Now she looked across the pub table at her brother, who was cracking his knuckles and staring into his beer. There was a thin film of sweat over his skin, in spite of the cold. He had sounded really upset on the phone earlier – so upset that she'd jumped into the car and raced over to the pub to meet him as quickly as she could. Much quicker than she should have done, as it had turned out. “I remember now. What about him Gary?”
He wouldn't meet her eye for a moment, drank half way down his beer glass, but then he looked up. “Went round to Mum and Dad's earlier this evening to drop something off and there was a whole lot of kids out trick or treating.”
“Yes?” She pulled her coat tighter around her. It was cold tonight. Colder than it should be, surely?
“Well I saw this boy and – look, I know you won't believe me, but I could have sworn it was the same boy – Pete - only he still only looked about thirteen.”
“Do you remember how he always dressed the same – like he'd been in some awful accident, or something?”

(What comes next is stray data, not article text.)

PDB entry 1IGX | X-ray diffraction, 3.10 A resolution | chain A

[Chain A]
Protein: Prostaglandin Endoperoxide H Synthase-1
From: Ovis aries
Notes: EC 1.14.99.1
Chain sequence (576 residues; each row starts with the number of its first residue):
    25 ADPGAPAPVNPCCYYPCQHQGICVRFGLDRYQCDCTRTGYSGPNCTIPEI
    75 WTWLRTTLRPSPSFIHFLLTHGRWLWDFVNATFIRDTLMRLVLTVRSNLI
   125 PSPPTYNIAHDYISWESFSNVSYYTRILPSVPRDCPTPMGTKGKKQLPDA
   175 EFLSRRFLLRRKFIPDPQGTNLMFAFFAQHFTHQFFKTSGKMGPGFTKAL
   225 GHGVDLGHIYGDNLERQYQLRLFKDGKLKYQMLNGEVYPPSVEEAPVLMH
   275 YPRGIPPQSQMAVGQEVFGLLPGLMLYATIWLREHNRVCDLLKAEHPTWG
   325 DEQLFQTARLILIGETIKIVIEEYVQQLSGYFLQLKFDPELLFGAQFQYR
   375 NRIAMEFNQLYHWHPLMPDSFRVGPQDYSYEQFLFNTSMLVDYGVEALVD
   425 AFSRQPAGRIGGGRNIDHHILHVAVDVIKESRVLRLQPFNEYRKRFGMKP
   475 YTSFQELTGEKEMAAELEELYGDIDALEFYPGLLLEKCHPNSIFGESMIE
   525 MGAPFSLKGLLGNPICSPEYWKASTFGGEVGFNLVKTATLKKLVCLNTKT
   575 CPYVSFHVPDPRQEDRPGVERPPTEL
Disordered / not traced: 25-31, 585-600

Jane nodded. “Mmm.”
“You don't believe me, do you? I mean, I know it must have been someone else, but he looked exactly the same. He had that same – that same weird dent on his head as though it had been stove in -”
Jane shook her head. “Don't,” she said. She closed her eyes and the squealing of brakes came back to her, a crunching bang, then agonising pain in her side, quickly gone as it had come followed by cold, beckoning darkness. No. Not tonight. Not yet. She snapped her eyes open again, drawing herself back to the crowded room, the people chatting, calling out to each other, the sticky scent of warm beer, of woodsmoke and damp cloth; the sharp thud of pool balls, a singer, whining in the background about lost love.
Gary was sighing and rubbing a hand over his eyes. “I guess I must be going crazy, but you know, he looked at me and said hi and – well, he seemed to know me. I- I'm sure it was Pete, you know. The same boy, who used to come round with us.”
Jane nodded, a certainty creeping up on her that she knew she could do nothing about.
“You think I'm crazy?”
She shook her head, reached across the table and squeezed his hand. So warm compared to hers. She would miss him. “No, I don't think you're crazy. After all it's All Hallows, isn't it?”
“Well, it's the Night of the Dead. The night the dead can walk abroad. It's our night.”